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Oropa (Biella)- Sanctuary of Oropa

Foto Sanctuary of Oropa -  of historical value  of artistic value  of landscape value
Foto Sanctuary of Oropa -  of historical value  of artistic value  of landscape value
Foto Sanctuary of Oropa -  of historical value  of artistic value  of landscape value
Foto Sanctuary of Oropa -  of historical value  of artistic value  of landscape value
Foto Sanctuary of Oropa -  of historical value  of artistic value  of landscape value
Show to visit in the Biella area:
Places  of historical value  of artistic value  of landscape value in the Biella area: Sanctuary of OropaThe Oropa Sanctuary is the largest and most important sanctuary dedicated to the Virgin Mary not only of the Biella area, but of the entire Alps. It is located about 15 km from Biella, almost 1200m above sea level, nestled in a scenic location between the mountains over Biella and towards the plain which it overlooks.

The Oropa Sanctuary complex includes the proper sanctuary with inside of it the Old Basilica, the Sacred Mount of Oropa and the Upper Basilica, built more recently.

According to the legend, the history of the Oropa Sanctuary begins even in the fourth century, to the time of Eusebius, bishop of Vercelli and evangelizer of the area, at that time still dominated by pagan cults. In the area popular cults related to female deities were particularly popular, in various ways related to large erratic rocks present there.
The memory of these ancient cults was somehow still alive a short time ago, given that even in the first half of the twentieth century the belief was still present that contact with the large boulder partially incorporated by the ancient Basilica (Photo 6) was able to heal from pain and other illnesses.
Foto Sanctuary of Oropa
Foto Sanctuary of Oropa
Foto Sanctuary of Oropa
Foto Sanctuary of Oropa
Foto Sanctuary of Oropa

The first nucleus of the sanctuary corresponds to two ancient mountain churches dating back at least to the centuries VIII-IX, the Churches of Santa Maria and of San Bartolomeo. The second one is still in existence to this day while the former was replaced by the current Old Basilica.
From the mid-fourteenth century the cult of the Virgin was associated with the so-called Black Madonna, a wooden statue in gothic style and almost life-size, carved in stone pine wood by an anonymous artist of the Aosta Valley in the thirteenth century.
It was housed in a chapel built in the ninth century and dedicated to St. Eusebius. The chapel is still present today, incorporated in the Old Basilica, behind the altar (the "Sacellum").

Since the fifteenth century, the Biella families began to build private houses in Oropa, which occasionally could accommodate the pilgrims.
The Ancient Basilica was built in the seventeenth century, following the vote made by the City of Biella to the Black Madonna in occasion of outbreak of plague of 1599.
In the Baroque era the sanctuary enjoyed a period of great architectural expansion, thanks to the protection of the House of Savoy. Famous architects were active at that time in Oropa, including Filippo Juvarra (who planned, among other things, the monumental Porta Regia of the sanctuary), Ignazio Galletti and Guarino Guarini.
Around the Ancient Basilica, which dates from the early seventeenth century, a sanctuary was built, which had work as hospice for the pilgrims.

The building of the Upper Basilica began in 1885, according to the project Ignazio Amedeo Galletti (1726-1791), developed a century earlier. When its construction was started the golden age of sanctuary was already starting to decline, it was consecrated in 1960, but it remained, in fact, unfinished, as even today many parts are still with exposed bricks.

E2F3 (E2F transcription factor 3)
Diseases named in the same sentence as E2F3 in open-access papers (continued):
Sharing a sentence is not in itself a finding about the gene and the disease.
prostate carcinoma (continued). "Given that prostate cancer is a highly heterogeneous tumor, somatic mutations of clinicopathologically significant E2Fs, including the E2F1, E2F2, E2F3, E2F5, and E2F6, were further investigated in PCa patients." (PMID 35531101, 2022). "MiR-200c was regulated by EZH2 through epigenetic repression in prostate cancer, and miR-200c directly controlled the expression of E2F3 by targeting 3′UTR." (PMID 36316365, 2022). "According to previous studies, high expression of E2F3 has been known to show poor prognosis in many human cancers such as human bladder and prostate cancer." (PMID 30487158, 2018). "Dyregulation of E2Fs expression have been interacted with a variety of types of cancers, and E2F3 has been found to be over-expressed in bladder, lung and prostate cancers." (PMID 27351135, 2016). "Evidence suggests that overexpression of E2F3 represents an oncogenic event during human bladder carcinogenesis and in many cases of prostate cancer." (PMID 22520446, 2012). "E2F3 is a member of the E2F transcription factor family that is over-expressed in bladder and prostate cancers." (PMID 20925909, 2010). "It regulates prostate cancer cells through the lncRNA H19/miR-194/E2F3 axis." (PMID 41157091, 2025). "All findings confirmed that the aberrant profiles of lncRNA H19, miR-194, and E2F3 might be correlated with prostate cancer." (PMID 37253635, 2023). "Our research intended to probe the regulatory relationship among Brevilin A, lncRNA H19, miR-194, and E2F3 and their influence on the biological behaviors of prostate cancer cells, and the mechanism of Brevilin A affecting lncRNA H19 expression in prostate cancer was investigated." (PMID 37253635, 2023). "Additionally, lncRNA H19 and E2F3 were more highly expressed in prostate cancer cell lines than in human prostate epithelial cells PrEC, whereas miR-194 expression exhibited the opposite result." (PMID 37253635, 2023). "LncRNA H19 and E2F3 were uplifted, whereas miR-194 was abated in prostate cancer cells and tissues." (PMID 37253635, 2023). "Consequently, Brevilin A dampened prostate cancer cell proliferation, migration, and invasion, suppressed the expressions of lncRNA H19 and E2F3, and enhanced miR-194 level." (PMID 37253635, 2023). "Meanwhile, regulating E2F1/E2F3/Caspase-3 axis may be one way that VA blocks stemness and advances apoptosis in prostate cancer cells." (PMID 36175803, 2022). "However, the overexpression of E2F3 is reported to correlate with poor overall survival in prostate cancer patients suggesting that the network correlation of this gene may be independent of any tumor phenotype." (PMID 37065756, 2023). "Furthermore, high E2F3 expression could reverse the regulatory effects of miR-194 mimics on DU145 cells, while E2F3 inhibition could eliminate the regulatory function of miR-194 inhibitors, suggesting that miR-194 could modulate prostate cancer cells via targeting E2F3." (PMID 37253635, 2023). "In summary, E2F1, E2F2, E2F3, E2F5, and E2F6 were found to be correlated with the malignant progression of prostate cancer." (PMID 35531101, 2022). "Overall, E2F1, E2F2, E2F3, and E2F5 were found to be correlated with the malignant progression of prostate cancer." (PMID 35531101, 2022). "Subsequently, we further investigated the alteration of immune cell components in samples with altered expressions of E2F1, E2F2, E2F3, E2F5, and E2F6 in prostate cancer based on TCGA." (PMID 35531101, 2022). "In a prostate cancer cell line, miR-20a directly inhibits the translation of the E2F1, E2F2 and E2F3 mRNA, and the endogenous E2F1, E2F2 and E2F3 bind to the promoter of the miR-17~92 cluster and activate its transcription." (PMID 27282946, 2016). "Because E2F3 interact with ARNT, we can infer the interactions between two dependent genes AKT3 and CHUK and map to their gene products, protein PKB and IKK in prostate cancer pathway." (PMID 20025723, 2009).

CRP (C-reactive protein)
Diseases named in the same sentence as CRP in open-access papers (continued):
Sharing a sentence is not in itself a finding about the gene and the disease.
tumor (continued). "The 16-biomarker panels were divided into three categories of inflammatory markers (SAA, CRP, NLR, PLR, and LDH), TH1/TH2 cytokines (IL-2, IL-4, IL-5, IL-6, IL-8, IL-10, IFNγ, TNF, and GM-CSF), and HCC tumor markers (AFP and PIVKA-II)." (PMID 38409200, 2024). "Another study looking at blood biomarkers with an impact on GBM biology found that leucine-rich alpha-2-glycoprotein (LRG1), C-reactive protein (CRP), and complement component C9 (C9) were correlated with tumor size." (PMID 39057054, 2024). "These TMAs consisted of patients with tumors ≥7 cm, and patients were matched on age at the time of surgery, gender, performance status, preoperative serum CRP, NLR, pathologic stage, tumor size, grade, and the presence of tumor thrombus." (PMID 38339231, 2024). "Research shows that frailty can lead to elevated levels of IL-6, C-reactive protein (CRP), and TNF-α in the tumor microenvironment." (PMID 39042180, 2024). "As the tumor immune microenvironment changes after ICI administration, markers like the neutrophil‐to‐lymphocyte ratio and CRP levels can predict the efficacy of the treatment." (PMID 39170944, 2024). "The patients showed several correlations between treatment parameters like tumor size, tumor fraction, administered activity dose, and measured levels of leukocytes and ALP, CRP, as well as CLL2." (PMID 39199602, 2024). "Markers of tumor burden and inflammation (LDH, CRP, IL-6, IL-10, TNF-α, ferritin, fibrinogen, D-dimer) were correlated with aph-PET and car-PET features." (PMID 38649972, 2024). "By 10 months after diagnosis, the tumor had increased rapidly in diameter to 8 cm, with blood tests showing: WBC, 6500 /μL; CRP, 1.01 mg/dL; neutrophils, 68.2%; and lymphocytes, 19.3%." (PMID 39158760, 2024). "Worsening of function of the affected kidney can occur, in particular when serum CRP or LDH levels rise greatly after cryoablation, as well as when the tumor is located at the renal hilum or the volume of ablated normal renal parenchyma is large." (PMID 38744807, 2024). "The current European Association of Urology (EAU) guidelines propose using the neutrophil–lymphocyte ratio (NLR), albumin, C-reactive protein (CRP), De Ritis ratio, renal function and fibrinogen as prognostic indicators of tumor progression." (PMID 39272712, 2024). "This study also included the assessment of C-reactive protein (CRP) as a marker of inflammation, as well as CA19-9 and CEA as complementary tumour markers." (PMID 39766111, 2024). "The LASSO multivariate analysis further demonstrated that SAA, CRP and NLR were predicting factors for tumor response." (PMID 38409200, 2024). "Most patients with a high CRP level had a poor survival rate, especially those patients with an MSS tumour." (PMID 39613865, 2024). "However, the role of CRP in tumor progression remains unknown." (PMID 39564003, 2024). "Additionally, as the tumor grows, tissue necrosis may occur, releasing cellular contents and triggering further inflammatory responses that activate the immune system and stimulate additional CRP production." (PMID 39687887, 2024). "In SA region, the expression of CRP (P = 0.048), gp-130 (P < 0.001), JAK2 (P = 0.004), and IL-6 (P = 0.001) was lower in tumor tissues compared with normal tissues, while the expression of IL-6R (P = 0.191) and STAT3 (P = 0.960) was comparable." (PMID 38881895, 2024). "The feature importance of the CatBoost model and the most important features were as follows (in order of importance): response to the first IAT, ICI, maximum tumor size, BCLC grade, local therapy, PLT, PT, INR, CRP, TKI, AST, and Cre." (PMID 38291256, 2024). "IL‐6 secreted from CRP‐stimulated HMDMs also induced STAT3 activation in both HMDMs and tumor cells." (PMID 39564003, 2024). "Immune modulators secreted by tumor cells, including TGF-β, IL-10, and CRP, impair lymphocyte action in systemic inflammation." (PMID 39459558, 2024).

Between 1911 and 1958 Biella and the sanctuary were connected also through a railroad. Unfortunately it was replaced by a more trivial connection via bus.

The Ancient Basilica
Photos 1-3. It was completed in 1620. Built in syenite and with plastered surfaces on the side walls, while on the facade the stone is exposed, its structure is classic and particular at the same time. Classic is its plan of a Latin cross, with a not protruding transept, and the division of the main body of the church into three naves, with aisles much lower and narrower than the central nave and separated from it by arches supported by triple columns: one square column in the center with two columns on either side of a round section partially merged with the central one.
The specific elements of the church are represented by the presence behind the altar, under the dome, of the Eusebian Chapel (photos 2-3), in practice an ancient chapel built in the ninth century to which a rich decorative frame in red and black marble was added. In the backside the rough stone structure is still visible, while inside there are precious frescoes from the fourteenth century, painted by an unknown painter called the Master of Oropa. The fresco cycle focuses on the Virgin and on some saints who had to be particularly revered in the ancient hermitage.

The position of the altar and the presence of the sacellum mean that the short vertical branch of the church does not contain, as often happens, a chorus. On the contrary it has acquired the structure and function of a large chapel, the Chapel of the Blessed Sacrament. Above the altar at the bottom of it there is a curious altarpiece with a floral theme. Above the altar a shelf baldachin. On the upper side of the walls a collection of fragments of torn frescoes (from the former church of Santa Maria?), while the lower part is covered with wooden panels carved with bas-reliefs depicting scenes from the life of the Virgin.
The church doesn't have own frescoes, although there are frescoes on the ceiling of the sacristy. The ceiling of the main nave is nevertheless decorated in blue to give an effect similar to a starry sky.
Note that the ceiling of the nave is in fact much lower than that of church (covered with "lose", granite plates typical of the area). The church building, in fact, contains, above the aisles, other spaces, including rooms for pilgrims, some of which have even a balcony.